The NFT world is fast-paced and exciting, and with so much changing and evolving in the space, it can be increasingly hard to keep up with all the new developments and launches. DYOR stands for Do Your Own Research.
People talk about FOMO when discussing NFTs with a certain frequency that has led us to believe that this is almost certainly the main reason for making mistakes when choosing a project to invest your hard-earned crypto. Our first piece of advice is to never spend money with a FOMO mindset, this cannot be overstated and is similar to going grocery shopping on an empty stomach. Mistakes will be made.
We have our own secret recipe for choosing the right project to ape into, and while we couldn’t possibly share it in its entirety (can’t have anyone sniping our pre-mints) we will give you a little insight into our selection criteria.
Question for the whole #NFT community, which of the below criteria is the most important factor you consider when deciding to buy in to a project? ????
— Avax NFTs ???? (@AvaxNFTs) November 24, 2021
Our first point of call is to assess the quality of the project’s artwork and associated media images. Is it original, high quality, and most importantly in the age of Twitter, is it PFP worthy? Do we like it? Will others? If you don’t like it, don’t buy it.
We then move on to analysing the website of the project, is it user-friendly and polished? Has there been a concerted effort to create a brand, an identity? Is it doing something different or is it improving on a previous project’s attempts? Cookie-cutter websites are a red flag here, lack of information and low effort/quality will catch our eye. The absence of a website should be a huge concern. Roadmaps or Whitepapers are an important focal point, are they well defined or vague? Have they copied another project and changed the words? (it has happened!)
Twitter is our next category, we look at how long the account has been active, follower/following count, and engagement with others, style/frequency of posts are also incredibly important here. So many projects proudly proclaim they are “launching” with sub 1k followers, 30 total account tweets, and clear bot-driven engagement. We can certainly spot the Bots in “giveaway” posts, you will see posts along the lines of “This project has success leader, and my familia will visit moon with bringing all unique fundamentals” along with tags to other Bots in the network that will then repeat a variation of the same theme. Be wary of comments that don’t look right and you will start to notice this. Be sceptical.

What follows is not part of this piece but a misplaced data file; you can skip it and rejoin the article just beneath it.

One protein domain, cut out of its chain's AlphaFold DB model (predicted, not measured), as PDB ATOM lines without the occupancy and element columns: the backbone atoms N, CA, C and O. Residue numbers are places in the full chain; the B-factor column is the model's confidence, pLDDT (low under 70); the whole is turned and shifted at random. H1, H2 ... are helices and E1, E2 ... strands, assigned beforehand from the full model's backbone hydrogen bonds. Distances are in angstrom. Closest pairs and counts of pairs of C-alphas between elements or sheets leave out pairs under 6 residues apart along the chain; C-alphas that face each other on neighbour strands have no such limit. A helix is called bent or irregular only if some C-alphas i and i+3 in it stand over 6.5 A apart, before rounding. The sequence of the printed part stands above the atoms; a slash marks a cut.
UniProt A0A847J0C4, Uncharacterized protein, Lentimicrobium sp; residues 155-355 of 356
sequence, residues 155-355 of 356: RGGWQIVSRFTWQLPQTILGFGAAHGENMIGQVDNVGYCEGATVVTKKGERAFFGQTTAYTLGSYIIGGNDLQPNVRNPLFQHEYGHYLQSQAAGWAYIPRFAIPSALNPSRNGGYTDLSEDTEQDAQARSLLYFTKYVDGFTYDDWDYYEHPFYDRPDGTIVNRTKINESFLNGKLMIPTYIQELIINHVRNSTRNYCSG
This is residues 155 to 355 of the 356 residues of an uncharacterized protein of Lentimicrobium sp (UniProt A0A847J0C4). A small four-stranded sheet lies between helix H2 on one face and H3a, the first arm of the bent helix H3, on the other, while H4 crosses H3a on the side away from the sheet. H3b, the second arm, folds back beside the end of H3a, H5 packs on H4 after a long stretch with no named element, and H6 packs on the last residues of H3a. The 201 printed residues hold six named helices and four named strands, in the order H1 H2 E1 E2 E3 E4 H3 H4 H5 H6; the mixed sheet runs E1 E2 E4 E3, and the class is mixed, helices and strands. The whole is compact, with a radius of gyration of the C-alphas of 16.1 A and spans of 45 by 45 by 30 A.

“This project has success leader, and my familia will visit moon with bringing all unique fundamentals”
Damn Twitter bots on TOO many NFT projects, what’s your take?
— Avax NFTs ???? (@AvaxNFTs) November 28, 2021
In our recent poll on Twitter, Community was the clear winner for the most important factor to consider when deciding to buy into a project and we agree it is a key aspect to take into consideration. Analysis of this can be approached from several angles, but we like to focus initially on the Tone of Voice. How do the project leaders or community managers handle questions; are they engaging, distant or non-committal? Deduct points if simple and direct questions are not adequately answered. Is there a negative vibe present; are people berated or attacked when offering a genuine opinion or a differing view? Red Flag. How do they handle Community roles, is it clear who the Devs and the Community Leaders are? If you can’t easily understand the structure, how can you hold them accountable when things get difficult?
Our last criteria is the most important in our eyes. We call it the “Probationary Period”. Put simply, the build-up time before a project is fully minted is literally the best version you will see of the project. More often than not, a project will improve no further past this milestone and will often decline (in our experience). We are not talking about artwork, future utility, or understandable post-mint issues here, we are talking about engagement with the community when there are genuine issues, prompt delivery of roadmap milestones, as well as the general attitude of the team to “investors”. If you have any concerns, more often than not they will only get worse as the crucial incentive to change or adapt is now dust in the wind.
We hope you find this article helpful and if you have anything you would like to add from your own set of criteria, please feel free to reach out to us on Twitter.
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